I asked him if he remembered one significant speaker that left an impression upon him. “Someone in the company talked to us about ‘CAR-T’ which is a rather new innovative immunotherapy for patients with blood cancer that extracts a patient’s T-cells, alters them to make them stronger, and puts them back in their body to fight the cancer. We later had the chance to tour the facility where they conducted this therapy, and it was really eye-opening to see that while we were working in the IT department, the company as a whole is fighting cancer and other diseases. Listening to this talk about the process and going on the tour reminded us of the company’s mission.”

As for his post graduate plans, he is currently applying to receive a Master’s degree here at Villanova in Applied Statistics. Ideally, he would also like to have a full-time position in Philadelphia or the Villanova area while he pursues his Master’s degree. 

He left the interview with a few pieces of advice for anyone else still searching for their career path. “I would say, take advantage of all the opportunities and resources that are at Villanova. Make sure that you’re checking out the Career Center, OUS, and most of all, make an appointment with Kate Szumanski. Really make sure that you’re making the most of your college experience. Get out there, leave the classroom, participate in extracurricular activities, search for your career opportunities, and make sure that you’re always looking ahead.” 

My OUS Story: Bethany Ho

Senior Bethany Ho has always known that she has wanted to be a doctor, a want that derived from her childhood experiences growing up in Bernardsville, New Jersey. 

Bethany admits that normally, she has found herself not revealing the true reason as to why she wishes to pursue medicine to others. Instead, she normally answers that her dad is a doctor. She tells me, “That usually suffices, and the conversation moves on. Otherwise, I must dive into a space too heavy for a casual conversation.”

She reveals that the true reason stems from her being born with a health condition. When she was born, her parents were told that she would not live past a year old. But her doctors did not give up on her, so she, with a guardian angel watching over her, reached that one-year mark. That did not mean her fight was over.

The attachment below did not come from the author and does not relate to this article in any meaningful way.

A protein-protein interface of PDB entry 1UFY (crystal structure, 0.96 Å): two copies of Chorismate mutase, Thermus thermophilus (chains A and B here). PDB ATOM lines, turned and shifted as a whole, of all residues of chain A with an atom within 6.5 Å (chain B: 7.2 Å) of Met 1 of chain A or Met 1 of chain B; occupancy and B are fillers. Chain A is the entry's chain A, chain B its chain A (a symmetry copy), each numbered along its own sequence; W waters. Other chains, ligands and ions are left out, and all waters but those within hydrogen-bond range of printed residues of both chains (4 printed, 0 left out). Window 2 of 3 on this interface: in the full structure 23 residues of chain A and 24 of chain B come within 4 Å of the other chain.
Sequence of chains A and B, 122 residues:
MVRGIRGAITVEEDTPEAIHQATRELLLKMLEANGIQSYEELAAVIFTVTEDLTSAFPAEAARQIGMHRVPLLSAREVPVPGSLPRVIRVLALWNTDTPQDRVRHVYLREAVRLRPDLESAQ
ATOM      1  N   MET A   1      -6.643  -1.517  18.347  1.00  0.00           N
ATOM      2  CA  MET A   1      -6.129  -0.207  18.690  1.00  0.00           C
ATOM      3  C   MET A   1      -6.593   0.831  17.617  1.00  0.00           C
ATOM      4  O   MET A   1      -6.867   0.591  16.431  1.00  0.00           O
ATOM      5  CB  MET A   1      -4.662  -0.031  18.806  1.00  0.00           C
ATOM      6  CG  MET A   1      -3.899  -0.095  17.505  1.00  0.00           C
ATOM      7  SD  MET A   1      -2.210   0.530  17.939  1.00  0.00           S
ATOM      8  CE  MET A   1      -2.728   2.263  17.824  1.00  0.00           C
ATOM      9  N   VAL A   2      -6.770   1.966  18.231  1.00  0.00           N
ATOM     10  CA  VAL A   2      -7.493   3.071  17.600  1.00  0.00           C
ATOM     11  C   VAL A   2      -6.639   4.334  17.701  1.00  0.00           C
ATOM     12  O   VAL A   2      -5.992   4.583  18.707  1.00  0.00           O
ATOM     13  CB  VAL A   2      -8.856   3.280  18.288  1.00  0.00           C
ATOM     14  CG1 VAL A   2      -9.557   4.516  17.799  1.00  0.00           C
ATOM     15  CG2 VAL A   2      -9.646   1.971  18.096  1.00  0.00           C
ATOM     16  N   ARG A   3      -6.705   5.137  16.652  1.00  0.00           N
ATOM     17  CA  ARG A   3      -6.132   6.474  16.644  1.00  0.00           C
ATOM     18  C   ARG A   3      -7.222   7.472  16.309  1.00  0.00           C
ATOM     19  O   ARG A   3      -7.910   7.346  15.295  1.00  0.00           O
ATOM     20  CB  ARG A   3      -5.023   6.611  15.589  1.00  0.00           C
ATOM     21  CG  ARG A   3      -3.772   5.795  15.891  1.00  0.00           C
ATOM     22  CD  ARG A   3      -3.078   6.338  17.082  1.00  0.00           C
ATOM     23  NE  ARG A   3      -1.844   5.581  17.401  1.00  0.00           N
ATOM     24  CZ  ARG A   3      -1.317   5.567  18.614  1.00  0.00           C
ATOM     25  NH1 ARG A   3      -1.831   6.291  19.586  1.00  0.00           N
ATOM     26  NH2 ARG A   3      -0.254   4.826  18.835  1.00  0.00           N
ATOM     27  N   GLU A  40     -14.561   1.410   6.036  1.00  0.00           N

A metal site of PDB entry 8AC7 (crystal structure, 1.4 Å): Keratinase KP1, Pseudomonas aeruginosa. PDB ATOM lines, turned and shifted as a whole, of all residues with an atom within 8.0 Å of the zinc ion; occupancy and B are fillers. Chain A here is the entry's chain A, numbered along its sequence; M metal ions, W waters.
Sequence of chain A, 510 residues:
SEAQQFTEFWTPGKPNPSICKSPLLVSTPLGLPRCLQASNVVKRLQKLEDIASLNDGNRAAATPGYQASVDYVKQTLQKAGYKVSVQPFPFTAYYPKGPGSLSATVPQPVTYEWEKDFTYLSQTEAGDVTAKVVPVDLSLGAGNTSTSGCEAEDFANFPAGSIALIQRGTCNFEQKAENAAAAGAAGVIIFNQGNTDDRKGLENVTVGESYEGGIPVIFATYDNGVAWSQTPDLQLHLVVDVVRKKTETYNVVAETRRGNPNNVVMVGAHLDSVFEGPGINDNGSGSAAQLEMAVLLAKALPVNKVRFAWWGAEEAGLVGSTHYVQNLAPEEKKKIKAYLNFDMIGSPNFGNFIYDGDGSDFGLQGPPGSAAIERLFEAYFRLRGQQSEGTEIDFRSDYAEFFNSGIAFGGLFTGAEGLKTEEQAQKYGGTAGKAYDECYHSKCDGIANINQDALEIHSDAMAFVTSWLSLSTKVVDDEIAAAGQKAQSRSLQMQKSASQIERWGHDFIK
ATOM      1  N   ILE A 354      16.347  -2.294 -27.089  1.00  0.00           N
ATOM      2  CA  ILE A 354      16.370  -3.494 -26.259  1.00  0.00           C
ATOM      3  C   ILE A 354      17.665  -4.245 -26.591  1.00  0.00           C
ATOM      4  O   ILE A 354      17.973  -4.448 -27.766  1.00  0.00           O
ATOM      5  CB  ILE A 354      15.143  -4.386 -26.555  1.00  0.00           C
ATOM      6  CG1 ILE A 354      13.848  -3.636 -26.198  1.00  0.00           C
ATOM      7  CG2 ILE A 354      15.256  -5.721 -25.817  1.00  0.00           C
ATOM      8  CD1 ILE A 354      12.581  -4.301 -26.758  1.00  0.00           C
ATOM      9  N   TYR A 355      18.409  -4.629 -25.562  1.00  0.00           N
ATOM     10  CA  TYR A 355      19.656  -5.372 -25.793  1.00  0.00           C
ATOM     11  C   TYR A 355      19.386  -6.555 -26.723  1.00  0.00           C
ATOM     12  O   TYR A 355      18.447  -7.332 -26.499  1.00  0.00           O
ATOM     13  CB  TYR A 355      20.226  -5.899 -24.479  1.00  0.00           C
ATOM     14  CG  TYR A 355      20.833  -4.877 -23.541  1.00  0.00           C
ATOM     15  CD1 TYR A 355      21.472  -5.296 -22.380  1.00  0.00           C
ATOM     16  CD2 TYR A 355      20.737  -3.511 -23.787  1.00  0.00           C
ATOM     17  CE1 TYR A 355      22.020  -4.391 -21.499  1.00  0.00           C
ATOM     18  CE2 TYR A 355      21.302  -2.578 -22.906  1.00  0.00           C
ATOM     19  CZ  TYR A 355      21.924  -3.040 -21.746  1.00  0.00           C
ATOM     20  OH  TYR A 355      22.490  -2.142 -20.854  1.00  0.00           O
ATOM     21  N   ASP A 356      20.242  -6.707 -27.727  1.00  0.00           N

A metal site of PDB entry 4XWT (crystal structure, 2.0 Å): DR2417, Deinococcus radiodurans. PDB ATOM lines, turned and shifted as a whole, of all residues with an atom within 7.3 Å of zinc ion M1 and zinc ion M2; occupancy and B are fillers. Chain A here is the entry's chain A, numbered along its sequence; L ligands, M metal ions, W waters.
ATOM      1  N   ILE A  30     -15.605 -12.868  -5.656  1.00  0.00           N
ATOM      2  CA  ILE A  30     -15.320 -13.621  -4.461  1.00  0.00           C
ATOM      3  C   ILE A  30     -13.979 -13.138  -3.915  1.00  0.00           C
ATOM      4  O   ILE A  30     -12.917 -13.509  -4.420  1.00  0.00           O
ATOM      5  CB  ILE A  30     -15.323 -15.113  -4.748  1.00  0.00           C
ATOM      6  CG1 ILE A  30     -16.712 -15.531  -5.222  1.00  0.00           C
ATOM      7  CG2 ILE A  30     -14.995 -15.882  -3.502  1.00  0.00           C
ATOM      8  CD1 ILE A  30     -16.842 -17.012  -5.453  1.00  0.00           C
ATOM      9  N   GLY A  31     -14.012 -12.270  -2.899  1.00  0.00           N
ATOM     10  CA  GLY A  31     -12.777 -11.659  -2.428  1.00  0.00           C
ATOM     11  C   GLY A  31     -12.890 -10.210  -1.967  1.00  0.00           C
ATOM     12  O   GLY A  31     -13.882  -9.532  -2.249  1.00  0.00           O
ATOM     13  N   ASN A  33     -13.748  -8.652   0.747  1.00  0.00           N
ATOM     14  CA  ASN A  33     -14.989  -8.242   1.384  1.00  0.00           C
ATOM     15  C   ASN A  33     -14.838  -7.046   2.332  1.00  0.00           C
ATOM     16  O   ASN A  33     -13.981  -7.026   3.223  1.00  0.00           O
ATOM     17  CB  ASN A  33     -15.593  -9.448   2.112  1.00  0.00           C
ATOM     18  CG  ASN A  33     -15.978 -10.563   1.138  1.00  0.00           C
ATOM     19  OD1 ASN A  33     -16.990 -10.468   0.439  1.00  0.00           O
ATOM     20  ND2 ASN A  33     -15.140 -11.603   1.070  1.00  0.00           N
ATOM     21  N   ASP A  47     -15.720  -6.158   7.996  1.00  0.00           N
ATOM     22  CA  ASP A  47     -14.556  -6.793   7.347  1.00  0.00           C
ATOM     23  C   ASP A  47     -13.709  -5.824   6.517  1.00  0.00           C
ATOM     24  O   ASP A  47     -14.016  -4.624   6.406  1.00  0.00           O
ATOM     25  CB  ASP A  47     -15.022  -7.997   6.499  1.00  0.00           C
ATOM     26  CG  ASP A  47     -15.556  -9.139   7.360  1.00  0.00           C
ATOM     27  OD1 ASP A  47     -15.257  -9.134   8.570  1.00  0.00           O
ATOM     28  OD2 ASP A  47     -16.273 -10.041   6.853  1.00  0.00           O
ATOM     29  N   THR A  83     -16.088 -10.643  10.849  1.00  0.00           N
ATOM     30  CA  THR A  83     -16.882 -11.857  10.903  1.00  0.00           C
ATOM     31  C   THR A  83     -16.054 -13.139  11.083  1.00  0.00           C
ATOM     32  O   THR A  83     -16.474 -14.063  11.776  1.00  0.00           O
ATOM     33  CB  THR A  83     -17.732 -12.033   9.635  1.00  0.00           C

She continued to tell me that, “It was not without a long journey of exhaustion and pain, both physical and emotional. Growing up, I went in and out of hospitals and doctors’ offices due to a health condition. Doctors became a crucial part of my support system as they were encouraging, compassionate, caring, and optimistic. Where the world inflicted pain, the doctors promised respite. For it, I am stronger.”

Now, Bethany continually contemplates how doctors not only save their patient’s lives, but how they change them in the process. She told me about an experience she had when working at a hospital, watching in awe as a surgeon performed a coronary artery bypass graft, ultimately healing the patient’s heart and prompting her further towards her chosen career path. 

She made a promise to herself then. “My doctors were my role models, and I hope to be able to share the same compassion and care to future patients as they did for me.”

In order to pursue this dream, she began her undergraduate career at Villanova, which she decided to attend without even visiting campus; somehow, she knew that this university would become her home. Originally, she entered as a Biology major, since it seemed like the most obvious and straightforward path towards her goal. But then, as a junior, she discovered her passion for sociology after taking Dr. Rory Kramer’s “Race and Ethnic Relations” course, transforming her outlook on society. As a result, she ended up switching her major to sociology under the mentorship of her professor and learned that she could pursue her love for sociology while pursuing her goal of medicine, for she can now address the social inequalities and its implications within healthcare, something now fundamental to her future career.